[22] Milea V., Frasincar F., Kaymak U., Knowledge Engineering in a Temporal Semantic Web Context, Eighth International Conference on Web Engineering, IEEE 2008, pp. 65-74. [23] Papadakis N. ,Stravoskoufos K., Baratis E., Petrakis E., Plexousakis D., PROTON: A Prolog Reasoner for Temporal Ontologies in OWL. “Expert Systems with Applications” Volume 38, Issue 12, November–December 2011, Pages 14660– 14667. S0957417411008001 access: 26.10.2012 [24] Perry M., Hakimpour F., Sheth A., Analyzing Theme, Space, and Time: An Ontology-based Approach. Proc. 14th annual ACM international Symposium on Advances in geographic information systems (GIS-06). ACM, New York, NY, USA, 2006, pp. 147-154. [25] Poulin D., Mackaay E., Bratley P., Frémont J., Time Server – a legal time specialist. Proc. Third International Conference on Logic, Informatics, Law. Florence, 2-5 November 1989. [26] Porter M. E., Competition strategy. Methods for analysing sectors and competitors. PWE, Warszawa 1999 (in Polish). [27] Reiter R., Knowledge in Action: Logical Foundations for Describing and Implementing Dynamical Systems, Version of May 1, 2000. [28] Salguero A., Araque F., Delgado C., Spatio-temporal ontology based model for Data Warehousing. 7th WSEAS International Conference on Telecommunications and Informatics (TELEINFO’08), Istanbul, Turkey, May 27-30, 2008, pp. 125-130 [29]J. Sowa, „Knowledge Representation” Pacific Grove, CA: Brooks/Cole 2000.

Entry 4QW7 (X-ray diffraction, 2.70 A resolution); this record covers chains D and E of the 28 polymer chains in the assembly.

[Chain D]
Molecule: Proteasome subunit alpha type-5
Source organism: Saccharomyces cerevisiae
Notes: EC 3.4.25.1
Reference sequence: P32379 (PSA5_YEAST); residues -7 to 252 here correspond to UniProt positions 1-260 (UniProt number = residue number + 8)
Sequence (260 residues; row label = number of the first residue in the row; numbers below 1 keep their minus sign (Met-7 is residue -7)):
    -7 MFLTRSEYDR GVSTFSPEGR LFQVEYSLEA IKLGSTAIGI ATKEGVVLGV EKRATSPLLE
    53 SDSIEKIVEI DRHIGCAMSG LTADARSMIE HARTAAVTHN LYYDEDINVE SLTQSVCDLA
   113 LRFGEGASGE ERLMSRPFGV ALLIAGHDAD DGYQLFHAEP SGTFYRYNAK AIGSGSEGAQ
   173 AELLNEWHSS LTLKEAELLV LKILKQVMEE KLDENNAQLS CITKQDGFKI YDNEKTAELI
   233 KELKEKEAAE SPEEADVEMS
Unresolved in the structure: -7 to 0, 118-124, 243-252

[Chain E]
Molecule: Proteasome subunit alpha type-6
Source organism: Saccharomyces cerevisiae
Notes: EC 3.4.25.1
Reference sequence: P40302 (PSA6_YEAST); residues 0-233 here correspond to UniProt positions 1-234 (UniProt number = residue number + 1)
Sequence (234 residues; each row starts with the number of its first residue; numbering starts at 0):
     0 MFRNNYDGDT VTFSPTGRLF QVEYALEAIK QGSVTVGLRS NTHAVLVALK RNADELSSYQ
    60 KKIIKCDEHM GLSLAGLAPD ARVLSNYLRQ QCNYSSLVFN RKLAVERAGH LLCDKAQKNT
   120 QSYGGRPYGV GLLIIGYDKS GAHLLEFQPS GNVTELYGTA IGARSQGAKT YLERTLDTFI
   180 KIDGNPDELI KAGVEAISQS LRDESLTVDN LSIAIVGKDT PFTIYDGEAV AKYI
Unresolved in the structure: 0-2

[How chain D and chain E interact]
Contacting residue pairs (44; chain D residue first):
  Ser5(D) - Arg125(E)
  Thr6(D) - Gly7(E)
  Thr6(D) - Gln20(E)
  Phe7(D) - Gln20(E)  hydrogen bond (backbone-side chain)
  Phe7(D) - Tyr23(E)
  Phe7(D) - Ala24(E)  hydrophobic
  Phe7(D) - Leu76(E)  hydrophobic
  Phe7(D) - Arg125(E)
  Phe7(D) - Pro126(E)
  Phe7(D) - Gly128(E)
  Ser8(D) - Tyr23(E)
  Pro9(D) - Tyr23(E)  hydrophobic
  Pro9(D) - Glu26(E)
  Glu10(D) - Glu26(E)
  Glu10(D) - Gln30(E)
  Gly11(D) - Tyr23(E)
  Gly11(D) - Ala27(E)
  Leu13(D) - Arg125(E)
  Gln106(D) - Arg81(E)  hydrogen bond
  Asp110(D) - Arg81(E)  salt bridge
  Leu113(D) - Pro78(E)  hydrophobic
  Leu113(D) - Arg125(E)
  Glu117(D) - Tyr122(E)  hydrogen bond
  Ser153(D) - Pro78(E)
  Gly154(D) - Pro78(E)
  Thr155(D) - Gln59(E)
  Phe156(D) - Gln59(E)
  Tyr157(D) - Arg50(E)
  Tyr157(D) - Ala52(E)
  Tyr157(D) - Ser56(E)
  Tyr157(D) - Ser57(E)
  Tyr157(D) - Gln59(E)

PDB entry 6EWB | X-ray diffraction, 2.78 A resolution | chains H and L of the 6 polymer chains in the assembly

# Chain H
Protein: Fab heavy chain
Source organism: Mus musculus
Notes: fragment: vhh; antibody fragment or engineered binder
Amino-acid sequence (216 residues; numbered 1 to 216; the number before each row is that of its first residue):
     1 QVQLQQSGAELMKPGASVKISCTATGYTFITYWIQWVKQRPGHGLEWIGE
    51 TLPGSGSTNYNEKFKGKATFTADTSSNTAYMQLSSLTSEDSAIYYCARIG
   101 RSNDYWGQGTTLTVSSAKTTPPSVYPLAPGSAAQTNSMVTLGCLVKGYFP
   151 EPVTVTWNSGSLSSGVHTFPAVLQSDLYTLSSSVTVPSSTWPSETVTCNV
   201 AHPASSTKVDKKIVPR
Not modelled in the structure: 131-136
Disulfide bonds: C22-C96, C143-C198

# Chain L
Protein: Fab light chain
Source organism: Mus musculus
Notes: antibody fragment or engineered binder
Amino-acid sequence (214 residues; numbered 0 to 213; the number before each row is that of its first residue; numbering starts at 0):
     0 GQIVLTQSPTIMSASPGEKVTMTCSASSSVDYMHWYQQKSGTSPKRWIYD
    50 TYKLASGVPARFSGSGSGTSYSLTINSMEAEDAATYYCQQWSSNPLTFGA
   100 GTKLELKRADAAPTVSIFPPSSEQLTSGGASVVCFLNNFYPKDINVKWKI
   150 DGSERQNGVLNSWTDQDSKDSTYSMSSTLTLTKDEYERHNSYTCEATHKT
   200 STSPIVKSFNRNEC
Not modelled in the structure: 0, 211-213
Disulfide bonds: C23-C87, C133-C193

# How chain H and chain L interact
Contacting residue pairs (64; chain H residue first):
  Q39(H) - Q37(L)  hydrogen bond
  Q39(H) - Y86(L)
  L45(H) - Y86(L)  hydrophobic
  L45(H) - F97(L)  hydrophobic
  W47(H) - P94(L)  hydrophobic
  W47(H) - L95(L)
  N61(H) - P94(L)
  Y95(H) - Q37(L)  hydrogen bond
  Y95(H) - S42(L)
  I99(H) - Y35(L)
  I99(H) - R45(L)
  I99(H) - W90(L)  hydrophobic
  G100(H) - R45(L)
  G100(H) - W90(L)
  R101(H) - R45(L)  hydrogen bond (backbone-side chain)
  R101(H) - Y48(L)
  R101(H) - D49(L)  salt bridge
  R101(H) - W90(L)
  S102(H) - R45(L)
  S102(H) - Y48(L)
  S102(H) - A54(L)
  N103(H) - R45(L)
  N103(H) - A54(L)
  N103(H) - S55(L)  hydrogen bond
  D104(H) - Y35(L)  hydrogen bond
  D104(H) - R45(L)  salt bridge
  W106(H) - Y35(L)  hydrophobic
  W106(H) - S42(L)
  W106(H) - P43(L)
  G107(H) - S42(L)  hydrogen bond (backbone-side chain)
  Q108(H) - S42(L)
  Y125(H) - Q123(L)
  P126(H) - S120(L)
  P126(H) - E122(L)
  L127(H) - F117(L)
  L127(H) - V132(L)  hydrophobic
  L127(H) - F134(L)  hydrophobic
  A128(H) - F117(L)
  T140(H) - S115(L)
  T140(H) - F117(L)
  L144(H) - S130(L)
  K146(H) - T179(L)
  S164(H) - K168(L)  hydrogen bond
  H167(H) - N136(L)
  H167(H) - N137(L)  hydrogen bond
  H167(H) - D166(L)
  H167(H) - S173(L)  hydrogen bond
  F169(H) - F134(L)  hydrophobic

Temporal Knowledge, Temporal Ontologies, and Temporal Reasoning for Managerial Tasks  

The paper is devoted to a variety of solutions aiming at taking time into account in economic and managerial analyses. It presents an exampl...